Why Australia is struggling with Digital Transformation

by Richenda Vermeulen
December 22, 2017

5 years ago I was working in social media inside a large organisation. Having spent 8 years working in the US, it was jarring to see how far behind Australian organisations were, including the one I was working in. I saw brands struggling with the simplest of questions: how do I measure whether my email, social media, website is effective? How do I hire someone with the right skills?

So I had a vision to build a different kind of agency – hence the name ntegrity.

Our mission is to increase digital capabilities of our clients – whether that’s delivering digital strategy, executing it or helping train staff.

But here’s the thing: 5 years on, we’ve won awards, worked with over 100 clients, and built an international team, but time and time again, we still see companies struggle.

The best strategy, the most resources, the biggest budgets rarely dictate success.

Instead, clients who operate differently succeed.

We saw the struggle was coming from within; that it had everything to do with people and culture and not budgets or resources. But there was little research explaining this, and none that was focused on Australian companies.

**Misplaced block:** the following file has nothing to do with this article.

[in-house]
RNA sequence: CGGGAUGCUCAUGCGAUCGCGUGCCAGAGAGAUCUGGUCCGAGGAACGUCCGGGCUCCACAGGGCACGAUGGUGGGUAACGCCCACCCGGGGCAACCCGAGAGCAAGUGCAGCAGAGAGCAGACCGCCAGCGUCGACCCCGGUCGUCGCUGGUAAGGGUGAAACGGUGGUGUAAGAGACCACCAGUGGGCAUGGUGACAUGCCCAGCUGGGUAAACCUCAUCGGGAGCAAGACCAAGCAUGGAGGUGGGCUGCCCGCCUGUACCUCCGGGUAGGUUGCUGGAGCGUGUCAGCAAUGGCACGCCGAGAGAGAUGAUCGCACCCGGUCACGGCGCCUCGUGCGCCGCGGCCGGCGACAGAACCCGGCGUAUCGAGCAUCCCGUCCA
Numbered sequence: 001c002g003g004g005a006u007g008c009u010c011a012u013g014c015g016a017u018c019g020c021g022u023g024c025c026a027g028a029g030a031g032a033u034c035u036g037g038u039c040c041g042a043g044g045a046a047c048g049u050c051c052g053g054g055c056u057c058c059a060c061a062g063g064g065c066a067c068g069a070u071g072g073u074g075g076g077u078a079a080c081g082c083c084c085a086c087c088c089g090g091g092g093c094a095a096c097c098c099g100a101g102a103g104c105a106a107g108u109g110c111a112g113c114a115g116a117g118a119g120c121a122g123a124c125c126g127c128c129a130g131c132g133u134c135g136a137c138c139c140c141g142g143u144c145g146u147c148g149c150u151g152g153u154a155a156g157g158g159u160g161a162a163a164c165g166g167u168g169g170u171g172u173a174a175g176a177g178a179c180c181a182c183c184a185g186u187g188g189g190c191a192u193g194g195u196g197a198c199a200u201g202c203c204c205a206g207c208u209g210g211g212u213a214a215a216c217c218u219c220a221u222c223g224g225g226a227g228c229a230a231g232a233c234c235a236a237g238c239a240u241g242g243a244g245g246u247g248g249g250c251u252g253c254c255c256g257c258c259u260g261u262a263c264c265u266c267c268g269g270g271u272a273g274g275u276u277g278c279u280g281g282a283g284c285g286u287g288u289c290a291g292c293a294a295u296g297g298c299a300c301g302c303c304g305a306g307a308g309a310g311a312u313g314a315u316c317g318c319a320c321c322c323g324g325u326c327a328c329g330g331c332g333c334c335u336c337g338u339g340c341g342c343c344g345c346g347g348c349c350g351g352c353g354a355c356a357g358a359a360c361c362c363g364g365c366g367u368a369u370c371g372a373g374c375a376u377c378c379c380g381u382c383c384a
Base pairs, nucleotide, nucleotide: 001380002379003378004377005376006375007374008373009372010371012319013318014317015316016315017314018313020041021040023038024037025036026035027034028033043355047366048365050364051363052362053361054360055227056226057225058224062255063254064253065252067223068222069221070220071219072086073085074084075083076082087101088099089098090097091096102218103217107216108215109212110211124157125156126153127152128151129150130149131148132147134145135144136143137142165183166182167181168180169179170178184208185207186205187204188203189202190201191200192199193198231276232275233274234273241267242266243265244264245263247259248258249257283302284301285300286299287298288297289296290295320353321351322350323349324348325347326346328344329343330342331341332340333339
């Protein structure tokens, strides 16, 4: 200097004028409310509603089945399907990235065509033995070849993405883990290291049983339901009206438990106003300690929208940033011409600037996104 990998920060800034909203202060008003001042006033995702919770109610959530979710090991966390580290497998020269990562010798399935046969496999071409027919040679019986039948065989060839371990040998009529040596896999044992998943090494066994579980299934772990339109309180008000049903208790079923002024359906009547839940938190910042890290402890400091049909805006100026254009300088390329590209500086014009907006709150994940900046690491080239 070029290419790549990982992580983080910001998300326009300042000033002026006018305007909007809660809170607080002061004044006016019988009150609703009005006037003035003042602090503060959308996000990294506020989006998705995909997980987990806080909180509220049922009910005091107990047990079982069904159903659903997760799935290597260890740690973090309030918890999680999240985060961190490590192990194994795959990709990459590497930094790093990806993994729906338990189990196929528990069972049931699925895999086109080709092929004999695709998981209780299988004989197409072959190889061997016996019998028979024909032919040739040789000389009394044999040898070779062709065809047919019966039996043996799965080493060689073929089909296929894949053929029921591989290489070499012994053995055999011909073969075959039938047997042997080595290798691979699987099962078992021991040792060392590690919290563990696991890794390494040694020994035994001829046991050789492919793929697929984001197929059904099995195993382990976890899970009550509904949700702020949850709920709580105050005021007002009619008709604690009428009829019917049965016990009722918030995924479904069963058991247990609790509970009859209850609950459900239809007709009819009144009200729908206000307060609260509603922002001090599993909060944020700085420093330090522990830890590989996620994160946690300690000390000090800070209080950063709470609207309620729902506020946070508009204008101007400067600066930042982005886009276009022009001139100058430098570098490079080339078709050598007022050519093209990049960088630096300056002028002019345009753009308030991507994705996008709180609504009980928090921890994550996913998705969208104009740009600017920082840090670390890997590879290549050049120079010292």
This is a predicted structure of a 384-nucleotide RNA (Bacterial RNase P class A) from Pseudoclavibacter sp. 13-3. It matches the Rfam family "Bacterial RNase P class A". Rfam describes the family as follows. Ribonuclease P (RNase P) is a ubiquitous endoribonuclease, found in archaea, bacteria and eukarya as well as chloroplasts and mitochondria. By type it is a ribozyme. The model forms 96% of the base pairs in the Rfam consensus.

We knew that if we were going to achieve our mission – to increase the digital capabilities of our clients – then we needed to analyse this problem.

In response, we interviewed 168 Aussie organisations on their internal digital culture to produce what is now the Australian Company Digital Confidence (ACDC) report.

The research showed that the majority of organisations were lagging in their digital maturity, classified “Digital Sideliners”.

Often this meant that digital was stuck in a “service swamp”, with staff responding to ad hoc requests rather than projects of strategic significance.

But we also saw a clear solution. Business outcomes increased when organisations had what we’re calling ‘digital confidence’. This confidence had four key elements:

  • A CEO who set the digital culture and agenda

  • A clear digital vision

  • Investment in strategically aligned resources

  • Investment in training and development of digital skills

Businesses say they want to be digital, but our research has clearly proven that they’re not investing in the right things. Investment in the newest flashiest digital tools, or the next big campaign is money down the drain if leadership, vision, resources and skills aren’t aligned.

This is not a quick-fix, but it is solvable.

In the report we have some simple, essential questions to ask in your organisations to make sure you’re having the right conversations to kick-start true digital transformation.

If you haven’t had a chance to read the Australian Company Digital Confidence (ACDC) report, you can download it here.